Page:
Leap Day: This is What Makes Today, 29th February, Special


Happy Leap Day to esteemed readers of Buzz Nigeria. Today, the 29th day of February, is special: It can only occur once every four years and is responsible for 2016 being tagged “Leap Year.”  A leap year happens once in fours years when an extra day is added to the end of February to synchronize with the solar system’s disparity with the Gregorian calendar.

It takes the earth 365.2422 days to completely go around the sun, but the Gregorian calendar uses 365 days. So leap seconds and intercalary years are added as means of keeping our clocks (and calendars) in sync with the Earth and its seasons. However, all the other months in the Julian calendar have 30 or 31 days, but February lost out to the ego of Roman Emperor Julius Caesar Augustus. Under his predecessor Caesar, February had 30 days and the month named after him – July – had 31. August had only 29 days but unfortunately, power changed hands between these two months and February took the leap day.

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Due to the seasons and the astronomic events that do not repeat in a whole number of days, calendars that have the same number of days in every year scud over time with respect to the event that the year is alleged to track. By inserting (also called intercalating) an extra day or month into the year, the scud can be corrected. However, a year that is not a leap year is called a common year.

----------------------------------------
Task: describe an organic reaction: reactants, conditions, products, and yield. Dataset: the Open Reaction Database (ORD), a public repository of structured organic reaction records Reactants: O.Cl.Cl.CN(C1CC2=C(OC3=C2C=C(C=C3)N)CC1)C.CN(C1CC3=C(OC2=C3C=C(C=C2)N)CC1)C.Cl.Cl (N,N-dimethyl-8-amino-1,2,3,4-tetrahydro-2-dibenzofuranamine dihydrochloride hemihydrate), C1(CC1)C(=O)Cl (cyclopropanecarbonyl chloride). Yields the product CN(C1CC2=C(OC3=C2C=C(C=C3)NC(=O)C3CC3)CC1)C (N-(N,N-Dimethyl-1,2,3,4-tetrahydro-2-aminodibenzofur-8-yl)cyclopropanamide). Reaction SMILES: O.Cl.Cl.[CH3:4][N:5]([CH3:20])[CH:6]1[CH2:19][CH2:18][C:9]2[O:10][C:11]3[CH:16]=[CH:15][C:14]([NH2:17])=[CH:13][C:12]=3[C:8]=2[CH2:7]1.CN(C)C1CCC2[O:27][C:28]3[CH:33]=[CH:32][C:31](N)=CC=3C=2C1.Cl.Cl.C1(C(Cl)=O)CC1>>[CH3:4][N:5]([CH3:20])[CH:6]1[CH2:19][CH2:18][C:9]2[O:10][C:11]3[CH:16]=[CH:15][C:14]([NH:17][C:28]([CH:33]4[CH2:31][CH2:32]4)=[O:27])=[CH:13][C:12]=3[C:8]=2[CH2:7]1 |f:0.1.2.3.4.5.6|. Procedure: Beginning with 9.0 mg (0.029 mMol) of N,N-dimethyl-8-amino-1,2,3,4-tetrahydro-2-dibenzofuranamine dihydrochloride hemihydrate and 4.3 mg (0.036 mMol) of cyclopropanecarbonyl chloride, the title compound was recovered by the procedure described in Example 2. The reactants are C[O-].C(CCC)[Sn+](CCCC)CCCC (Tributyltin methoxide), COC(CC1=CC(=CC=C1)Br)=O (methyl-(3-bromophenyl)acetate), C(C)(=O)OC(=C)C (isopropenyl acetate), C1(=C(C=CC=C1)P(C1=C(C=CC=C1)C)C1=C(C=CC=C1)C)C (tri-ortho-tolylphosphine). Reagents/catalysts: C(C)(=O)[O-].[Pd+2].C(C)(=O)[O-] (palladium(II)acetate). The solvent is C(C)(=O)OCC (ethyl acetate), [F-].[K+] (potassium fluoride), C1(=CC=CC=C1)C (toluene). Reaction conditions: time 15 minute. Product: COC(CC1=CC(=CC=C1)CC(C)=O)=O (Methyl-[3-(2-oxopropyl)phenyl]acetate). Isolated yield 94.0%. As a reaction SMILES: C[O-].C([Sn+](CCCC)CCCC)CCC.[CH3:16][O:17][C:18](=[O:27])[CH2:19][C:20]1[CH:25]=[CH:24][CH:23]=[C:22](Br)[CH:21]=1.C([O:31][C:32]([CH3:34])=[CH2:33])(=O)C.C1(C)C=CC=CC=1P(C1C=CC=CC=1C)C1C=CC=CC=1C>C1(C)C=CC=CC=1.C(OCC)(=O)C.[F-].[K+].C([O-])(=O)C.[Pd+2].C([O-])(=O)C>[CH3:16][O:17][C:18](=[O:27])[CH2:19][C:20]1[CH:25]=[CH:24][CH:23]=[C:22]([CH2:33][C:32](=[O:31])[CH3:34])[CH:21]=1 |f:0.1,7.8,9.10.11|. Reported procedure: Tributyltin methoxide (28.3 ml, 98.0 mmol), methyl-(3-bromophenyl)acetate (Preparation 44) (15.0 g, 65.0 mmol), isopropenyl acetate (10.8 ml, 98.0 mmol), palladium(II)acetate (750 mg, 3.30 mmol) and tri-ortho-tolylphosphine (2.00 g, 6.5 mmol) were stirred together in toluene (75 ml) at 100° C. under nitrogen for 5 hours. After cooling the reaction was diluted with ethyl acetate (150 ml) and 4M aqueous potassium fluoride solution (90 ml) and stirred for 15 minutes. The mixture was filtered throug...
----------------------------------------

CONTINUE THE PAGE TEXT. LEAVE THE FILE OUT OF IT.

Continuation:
For some reasons, frogs are associated with leap years, because of its ability to leap. Leap years are also marked as a time for women to propose to men. This custom dates back to the 5th Century when an Irish nun called St Bridget complained to St Patrick that women had to wait too long for their suitors to propose.

St Patrick then supposedly gave women the chance to ask the question every four years. The tradition did not gain popularity until the 19th Century. The law allowed unmarried women the freedom to propose during a leap year, and the man who refused was handed a fine. The truth behind this tale is dubious at best – after all Queen Margaret was just eight years old when she died and scholars have been unable to find a record of the law.

Unfortunately, the chances of having a leap birthday are one in 1,461. People who are born on February 29 are referred to as “leaplings”, or “leapers”. In non-leap years, many leaplings choose to celebrate their birthday on either February 28 or March 1, while some stick to February 29 for the occasion. Some suggest those born before midday on February 29 should celebrate their birthdays on February 28, while those born in the afternoon and evening of the 28th should celebrate their special day on March 1 (St David’s Day).

Those born around midday are less fortunate when it comes to picking a side. About 4.1 million people around the world have been born on the 29th. Pisces is the zodiac sign of a person born on February 29, and amethyst is the birthstone for this month. The chances of having a birthday on a leap day are extremely slim – the odds are one in 1,461 to be exact – and there’s quite an eclectic mix of famous people born on the day.  Pope Paul III,  Ja Rule the rapper, and English footballer, Darren Ambrose among other great heroes were born on a leap day, and are as special as the day.

In  nut shell, 29th February is indeed a special day and should be made a world-wide holiday. Workers in the UK and US have paraded a campaign to make February 29 a work-free day, because they have come to the realization that every leap year, they have to work one extra day for no extra pay. So in your opinion? Should 29th February be made a public holiday.

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